Updated — Written seven months ago in late April, this letter from New York State Senator Brad Hoylman, former Chair, Community Board 2, and New York State Assembly Member Deborah Glick to NYC Parks Commissioner Veronica White is worth reviewing:
April 29, 2013
Commissioner Department of Parks and Recreation
The Arsenal, Central Park
New York, NY, 10065
Dear Commissioner White,
We are dismayed that the Department of Parks has been having private conversations about the formation of a Conservancy for Washington Square Park without public discussion or outreach. We have generally found Manhattan Borough Commissioner William Castro to be accessible and available to the community*, which adds to our confusion and disappointment that these conversations were neither public, nor were the Community Board or elected officials informed they were going on.
We hope that the Department of Parks will rectify this mistake by engaging in an open, public process which includes meetings with Community Board 2 and time for the public to discuss the appropriateness of such a plan, prior to any official action being taken.
Although we appreciate the upgrades and renovations that the Department of Parks has made to Washington Square Park over the past few years, it seems short-sighted if these upgrades were made knowing there were not sufficient funds for the maintenance of the park going forward. For example, the fountain was moved at huge expense. We understand that capital and operating budgets are separate; however, maybe this alteration could have been forgone if Parks knew that after completion, there would not be money to continue the general upkeep of the park.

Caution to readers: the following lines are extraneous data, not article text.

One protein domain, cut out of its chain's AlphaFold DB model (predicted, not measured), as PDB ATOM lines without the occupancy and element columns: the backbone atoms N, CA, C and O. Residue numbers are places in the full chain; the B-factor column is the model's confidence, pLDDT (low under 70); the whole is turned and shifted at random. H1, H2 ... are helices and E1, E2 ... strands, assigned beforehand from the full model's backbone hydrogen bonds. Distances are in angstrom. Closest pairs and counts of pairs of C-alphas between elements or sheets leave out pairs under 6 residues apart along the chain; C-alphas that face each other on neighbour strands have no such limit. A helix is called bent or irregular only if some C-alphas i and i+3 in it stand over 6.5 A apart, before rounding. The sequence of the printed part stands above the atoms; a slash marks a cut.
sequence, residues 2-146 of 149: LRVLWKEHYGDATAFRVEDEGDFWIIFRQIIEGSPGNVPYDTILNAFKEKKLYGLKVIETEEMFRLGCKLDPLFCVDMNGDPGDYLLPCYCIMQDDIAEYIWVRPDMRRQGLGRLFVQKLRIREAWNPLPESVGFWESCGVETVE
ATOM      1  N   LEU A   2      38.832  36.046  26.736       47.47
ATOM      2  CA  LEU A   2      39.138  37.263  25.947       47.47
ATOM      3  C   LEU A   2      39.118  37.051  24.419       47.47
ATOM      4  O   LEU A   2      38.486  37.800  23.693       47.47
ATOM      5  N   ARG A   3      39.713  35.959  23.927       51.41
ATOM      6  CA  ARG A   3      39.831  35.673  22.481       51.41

The Department of Parks is a City agency; the public knows the source of its funding, who is responsible for its management and the policy making structure. I understand the Department is confronted with shrinking resources but privatization of public spaces is not appropriate.
Once a Conservancy is established, the transparency associated with Parks Department oversight will be diminished and the public may be left without a clear understanding of how policies are made or the source of the park’s funds and perhaps most importantly, the connection between such funding and future park policies.
It is unacceptable for the City of New York to get out of the business of maintaining and being responsible for open green space. Parks are a fundamental part of our society and the Department of Parks and the City of New York, not private citizens, are responsible for ensuring that we have them for generations to come. It is now, and has always been, terrific when individual citizens or a group of citizens are interested in assisting their local park.
Sometimes this is a clean up effort, or local gardeners enjoying a chance to plant, or when their local park becomes their favorite charity. However, that is vastly different from a formal conservancy that weighs in on policy matters. It seems that the process for the creation of a Conservancy thus far has intentionally been done quickly and quietly because the Department of Parks understands full-well that the community would have strong opinions if they knew of this plan.
We urge you to slow down and engage in the public discourse that this topic deserves and allow for a democratic process.
Thank you for your attention to this matter. We look forward to your response.
Deborah J. Glick, Assemblymember
Brad Hoylman, State Senator
CC: William Castro, Manhattan Borough Commissioner
Community Board 2
Update on this letter:
According to Deborah Glick’s office, the response received from the Parks Department was a “non-response,” lacking any substance.
* Manhattan Borough Parks Commissioner Bill Castro has emerged as the egregious orchestrator of the omissions of known information and colluded with the private Conservancy members on false and misleading statements to push Community Board approval. Read more on how this played out here.
* Community Board 2, led by current Chair David Gruber, has been, on the whole, non-responsive to community concerns, and basically ignored the content of this letter from Assembly Member Glick and State Senator Hoylman (and also a subsequent letter sent from Glick alone, at link below).
Previously at WSP Blog: